**IMPORTANT: The information is provided for reference only and should not be considered to be legal advice. Please consult the government’s BLIS legal database for yourself at www.legislation.gov.hk to be sure of what the laws are.**
Bike lights (white front, red back) are required to be used when there is low light or at night under the Road Traffic (Traffic Control) Regulations. In our experience these can single LEDs, but must be visible to other road users.
Lights should be mounted on the bike, not the helmet. ‘Normally mounted’ lights should meet the (quite detailed) requirements.
Every bicycle should have a braking system, which could be either traditional levers and brake pads or pedal-back brakes, as specified in the Road Traffic (construction and maintenance of vehicles) regulations.
According to the Road Traffic (Construction and Maintenance of Vehicles) Regulations, “Every bicycle and tricycle shall be fitted with a bell capable of giving sufficient warning of the approach or presence of the vehicle”, and “No bicycle or tricycle shall carry a warning instrument other than a bell”. A horn is therefore illegal, and even shouting may not be permitted, it has been suggested, though we are not aware of any prosecutions for having “a warning instrument other than a bell”.
Riding on pavements/footpaths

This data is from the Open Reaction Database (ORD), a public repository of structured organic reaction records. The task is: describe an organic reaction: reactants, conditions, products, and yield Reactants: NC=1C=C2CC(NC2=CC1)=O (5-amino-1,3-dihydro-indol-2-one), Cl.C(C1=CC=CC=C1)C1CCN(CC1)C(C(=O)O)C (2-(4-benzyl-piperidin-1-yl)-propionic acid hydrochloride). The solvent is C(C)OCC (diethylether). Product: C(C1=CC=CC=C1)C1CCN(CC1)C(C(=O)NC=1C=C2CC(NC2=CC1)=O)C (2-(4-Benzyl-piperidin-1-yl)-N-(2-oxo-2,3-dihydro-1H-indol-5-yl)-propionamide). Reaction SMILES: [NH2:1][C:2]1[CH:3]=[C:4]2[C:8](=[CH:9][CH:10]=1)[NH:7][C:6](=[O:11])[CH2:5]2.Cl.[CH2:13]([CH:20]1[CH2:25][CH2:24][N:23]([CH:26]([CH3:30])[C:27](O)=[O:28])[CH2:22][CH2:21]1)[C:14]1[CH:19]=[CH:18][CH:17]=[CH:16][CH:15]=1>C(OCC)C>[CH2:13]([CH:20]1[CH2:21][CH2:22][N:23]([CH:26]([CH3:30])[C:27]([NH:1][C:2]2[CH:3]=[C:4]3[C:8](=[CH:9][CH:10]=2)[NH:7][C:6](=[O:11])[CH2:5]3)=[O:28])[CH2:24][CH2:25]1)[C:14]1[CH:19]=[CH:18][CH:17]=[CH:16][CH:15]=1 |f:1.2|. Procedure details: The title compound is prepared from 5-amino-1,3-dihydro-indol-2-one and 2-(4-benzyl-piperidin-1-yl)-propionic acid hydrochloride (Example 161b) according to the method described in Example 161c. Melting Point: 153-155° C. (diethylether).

Bicycles are defined as vehicles in law, so if vehicles in general are banned from pavements, that means we should also not be using pavement, however there is a small caveat in the law, as follows:
Any person who without lawful authority or excuse …
(8) rides or drives on any foot-path without obvious necessity; or in any public place rides or drives recklessly or negligently or at a speed or in a manner which is dangerous to the public, having regard to all the circumstances of the case … shall be liable to a fine of $500 or to imprisonment for 3 months.
On one-way streets vehicles can use any lane, and pass on either side, as can bee seen on Transport Departments ‘Cycling Safety: Riding on the Road’
The Road Traffic Ordinance requires bicyclists to ride in a single file except when overtaking. The Road Traffic (traffic Control) Regulations specifically targets rickshaws and bicycles and not motorcycles or other similar vehicles.
Cycling in tunnels and on bridges
The Road Tunnel (Government) Regulations do not permit bicycles in tunnels. There is no general rule about cycling on bridges or overpasses or through short underpasses but many have a ‘no cycling’ sign. It is the this sign that determines whether you can ride there (unlike tunnels and expressways, on which cycling is prohibited even when there is no sign). Being stopped for this offence is not common.
Cycling in Country Parks is not permitted unless an Application for Use of Country Park Mountain Bike Trail/Site Permit is obtained from the AFCD. More information is available at the Hong Kong Mountain Bike Association website.
Cycling minimum age
Electric bikes are not considered to be bicycles under Hong Kong Law, and are classified as a form of motorbike.
Cycling while under the influence of drink/drugs
Not surprisingly, it is against the law to cycle whilst under the influence of drink or drugs, under the Road Traffic Ordnance, section 47.
There are limitations on the carriage of dangerous goods, which can be found under the Dangerous Goods (General) Regulations.